What the research says
Coben & Myers (2010) sorted through extensive EEG data from individuals with ASD. Their findings confirmed that both hyper- and hypo-connectivity issues exist, implying that certain brain areas are not communicating enough information while others are communicating too much. They then compared the results of two studies examining the efficacy of using neurofeedback as an intervention for ASD. One study focused on a symptom based protocol for neurofeedback training while the other utilized protocols guided by each participants’ individual brain connectivity data. Both forms of neurofeedback demonstrated significant results, although the EEG-based neurofeedback showed greater overall improvements on the Autism Treatment Evaluation Checklist. This suggests that individualized, assessment-based neurofeedback protocols, like we use at NeuroGrove, provided the most effective approach to correcting connectivity issues and providing relief to individuals with ASD.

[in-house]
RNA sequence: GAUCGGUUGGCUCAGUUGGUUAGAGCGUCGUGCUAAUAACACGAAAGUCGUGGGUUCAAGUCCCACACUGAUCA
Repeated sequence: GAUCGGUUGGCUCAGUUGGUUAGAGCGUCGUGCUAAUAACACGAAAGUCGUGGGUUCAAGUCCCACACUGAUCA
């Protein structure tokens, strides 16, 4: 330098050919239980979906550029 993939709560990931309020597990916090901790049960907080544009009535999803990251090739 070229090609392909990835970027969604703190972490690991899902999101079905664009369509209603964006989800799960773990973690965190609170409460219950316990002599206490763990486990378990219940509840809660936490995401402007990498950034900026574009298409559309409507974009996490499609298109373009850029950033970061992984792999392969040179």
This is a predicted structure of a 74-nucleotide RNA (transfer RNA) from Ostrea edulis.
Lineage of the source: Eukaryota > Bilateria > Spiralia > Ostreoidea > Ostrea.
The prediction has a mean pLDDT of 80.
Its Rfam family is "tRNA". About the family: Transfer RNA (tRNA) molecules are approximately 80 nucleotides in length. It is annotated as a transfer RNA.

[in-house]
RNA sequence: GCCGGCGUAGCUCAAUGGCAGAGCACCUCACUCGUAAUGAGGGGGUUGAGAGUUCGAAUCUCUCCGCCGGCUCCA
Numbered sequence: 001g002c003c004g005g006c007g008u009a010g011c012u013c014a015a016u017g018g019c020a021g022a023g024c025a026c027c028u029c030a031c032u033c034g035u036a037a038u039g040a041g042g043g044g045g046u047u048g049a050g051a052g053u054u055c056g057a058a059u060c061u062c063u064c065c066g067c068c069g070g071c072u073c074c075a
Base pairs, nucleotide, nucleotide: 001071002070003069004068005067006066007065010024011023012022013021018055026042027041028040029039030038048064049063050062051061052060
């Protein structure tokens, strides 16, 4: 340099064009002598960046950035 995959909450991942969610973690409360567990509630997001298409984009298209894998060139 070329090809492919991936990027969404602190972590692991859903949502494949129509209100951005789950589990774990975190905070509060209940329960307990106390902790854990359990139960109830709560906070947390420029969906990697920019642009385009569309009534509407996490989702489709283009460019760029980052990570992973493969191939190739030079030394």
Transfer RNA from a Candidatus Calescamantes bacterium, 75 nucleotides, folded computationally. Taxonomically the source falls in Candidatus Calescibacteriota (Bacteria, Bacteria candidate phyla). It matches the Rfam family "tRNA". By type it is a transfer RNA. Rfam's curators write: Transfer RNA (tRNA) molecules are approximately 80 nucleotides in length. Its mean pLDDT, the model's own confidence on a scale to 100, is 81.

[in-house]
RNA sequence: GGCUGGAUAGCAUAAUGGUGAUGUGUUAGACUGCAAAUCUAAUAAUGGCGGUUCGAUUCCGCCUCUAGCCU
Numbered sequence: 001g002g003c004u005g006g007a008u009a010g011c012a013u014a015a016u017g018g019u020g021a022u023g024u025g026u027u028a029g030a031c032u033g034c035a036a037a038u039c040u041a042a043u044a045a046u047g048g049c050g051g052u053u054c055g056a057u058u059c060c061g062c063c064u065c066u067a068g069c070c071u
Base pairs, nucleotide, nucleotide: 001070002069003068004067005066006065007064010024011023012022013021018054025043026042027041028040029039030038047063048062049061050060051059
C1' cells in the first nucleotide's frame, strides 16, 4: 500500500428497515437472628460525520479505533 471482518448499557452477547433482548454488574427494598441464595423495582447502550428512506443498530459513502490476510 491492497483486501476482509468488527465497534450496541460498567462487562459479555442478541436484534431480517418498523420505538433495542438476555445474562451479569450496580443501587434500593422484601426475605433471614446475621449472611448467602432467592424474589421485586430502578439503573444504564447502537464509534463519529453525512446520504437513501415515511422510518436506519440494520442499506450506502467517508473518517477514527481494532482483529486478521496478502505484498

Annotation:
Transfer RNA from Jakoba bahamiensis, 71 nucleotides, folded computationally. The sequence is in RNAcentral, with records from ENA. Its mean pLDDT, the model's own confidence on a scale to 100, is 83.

- Coben, R., & Myers, T. E. (2010). The relative efficacy of connectivity guided and symptom based EEG biofeedback for autistic disorders. Applied Psychophysiology & Biofeedback, 35(1), 13–23.
Datko, Pineda, and Muller (2018) researched whether neurofeedback training targeting sensorimotor mu-rhythm could improve imitation-related brain activation in children with high-functioning ASD. They used a control group of similarly aged children without ASD diagnoses for comparison. The outcomes showed that this form of neurofeedback did in fact increase activation of mirror neurons during imitation tasks, in line with observable neurophysiological changes within the neurofeedback-trained regions. This suggests that neurofeedback focused on sensorimotor mu training could help improve social functioning for individuals on the spectrum.
- Datko, M., Pineda, J. A., & Müller, R. (2018). Positive effects of neurofeedback on autism symptoms correlate with brain activation during imitation and observation. European Journal of Neuroscience, 47, 579-591. doi:10.1111/ejn.13551
For more research studies on this topic, please see our Research page.